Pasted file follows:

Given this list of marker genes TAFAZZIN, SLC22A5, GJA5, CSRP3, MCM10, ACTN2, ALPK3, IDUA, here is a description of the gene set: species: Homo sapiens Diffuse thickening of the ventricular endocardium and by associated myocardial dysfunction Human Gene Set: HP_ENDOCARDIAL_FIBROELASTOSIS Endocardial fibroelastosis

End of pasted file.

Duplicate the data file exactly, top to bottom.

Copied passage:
Given this list of marker genes TAFAZZIN, SLC22A5, GJA5, CSRP3, MCM10, ACTN2, ALPK3, IDUA, here is a description of the gene set: species: Homo sapiens Diffuse thickening of the ventricular endocardium and by associated myocardial dysfunction Human Gene Set: HP_ENDOCARDIAL_FIBROELASTOSIS Endocardial fibroelastosis